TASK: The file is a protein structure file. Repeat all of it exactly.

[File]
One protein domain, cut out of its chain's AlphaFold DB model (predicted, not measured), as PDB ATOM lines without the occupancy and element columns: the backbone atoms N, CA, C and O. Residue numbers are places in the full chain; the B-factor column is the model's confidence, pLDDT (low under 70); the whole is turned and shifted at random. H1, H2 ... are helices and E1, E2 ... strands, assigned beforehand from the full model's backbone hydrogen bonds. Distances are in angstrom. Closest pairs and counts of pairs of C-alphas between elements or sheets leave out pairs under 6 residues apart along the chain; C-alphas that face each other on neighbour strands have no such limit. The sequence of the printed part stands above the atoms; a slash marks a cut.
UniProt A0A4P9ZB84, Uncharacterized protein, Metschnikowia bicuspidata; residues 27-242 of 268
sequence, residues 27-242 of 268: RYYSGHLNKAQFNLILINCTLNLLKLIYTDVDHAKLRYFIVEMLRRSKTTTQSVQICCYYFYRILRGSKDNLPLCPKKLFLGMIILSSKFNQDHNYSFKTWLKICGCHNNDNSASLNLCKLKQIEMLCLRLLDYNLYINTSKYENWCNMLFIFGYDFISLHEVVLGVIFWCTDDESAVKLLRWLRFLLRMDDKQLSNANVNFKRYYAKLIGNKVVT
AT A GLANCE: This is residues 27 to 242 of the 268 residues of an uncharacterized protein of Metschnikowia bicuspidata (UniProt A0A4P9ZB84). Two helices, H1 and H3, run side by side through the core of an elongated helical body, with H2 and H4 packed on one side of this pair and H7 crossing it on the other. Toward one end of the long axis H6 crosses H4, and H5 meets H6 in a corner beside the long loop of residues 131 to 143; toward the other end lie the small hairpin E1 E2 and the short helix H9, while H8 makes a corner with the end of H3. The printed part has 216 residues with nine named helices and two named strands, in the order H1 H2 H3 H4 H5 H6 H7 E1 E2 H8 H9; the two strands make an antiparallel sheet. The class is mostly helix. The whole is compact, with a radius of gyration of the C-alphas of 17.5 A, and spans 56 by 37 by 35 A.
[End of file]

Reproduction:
One protein domain, cut out of its chain's AlphaFold DB model (predicted, not measured), as PDB ATOM lines without the occupancy and element columns: the backbone atoms N, CA, C and O. Residue numbers are places in the full chain; the B-factor column is the model's confidence, pLDDT (low under 70); the whole is turned and shifted at random. H1, H2 ... are helices and E1, E2 ... strands, assigned beforehand from the full model's backbone hydrogen bonds. Distances are in angstrom. Closest pairs and counts of pairs of C-alphas between elements or sheets leave out pairs under 6 residues apart along the chain; C-alphas that face each other on neighbour strands have no such limit. The sequence of the printed part stands above the atoms; a slash marks a cut.
UniProt A0A4P9ZB84, Uncharacterized protein, Metschnikowia bicuspidata; residues 27-242 of 268
sequence, residues 27-242 of 268: RYYSGHLNKAQFNLILINCTLNLLKLIYTDVDHAKLRYFIVEMLRRSKTTTQSVQICCYYFYRILRGSKDNLPLCPKKLFLGMIILSSKFNQDHNYSFKTWLKICGCHNNDNSASLNLCKLKQIEMLCLRLLDYNLYINTSKYENWCNMLFIFGYDFISLHEVVLGVIFWCTDDESAVKLLRWLRFLLRMDDKQLSNANVNFKRYYAKLIGNKVVT
AT A GLANCE: This is residues 27 to 242 of the 268 residues of an uncharacterized protein of Metschnikowia bicuspidata (UniProt A0A4P9ZB84). Two helices, H1 and H3, run side by side through the core of an elongated helical body, with H2 and H4 packed on one side of this pair and H7 crossing it on the other. Toward one end of the long axis H6 crosses H4, and H5 meets H6 in a corner beside the long loop of residues 131 to 143; toward the other end lie the small hairpin E1 E2 and the short helix H9, while H8 makes a corner with the end of H3. The printed part has 216 residues with nine named helices and two named strands, in the order H1 H2 H3 H4 H5 H6 H7 E1 E2 H8 H9; the two strands make an antiparallel sheet. The class is mostly helix. The whole is compact, with a radius of gyration of the C-alphas of 17.5 A, and spans 56 by 37 by 35 A.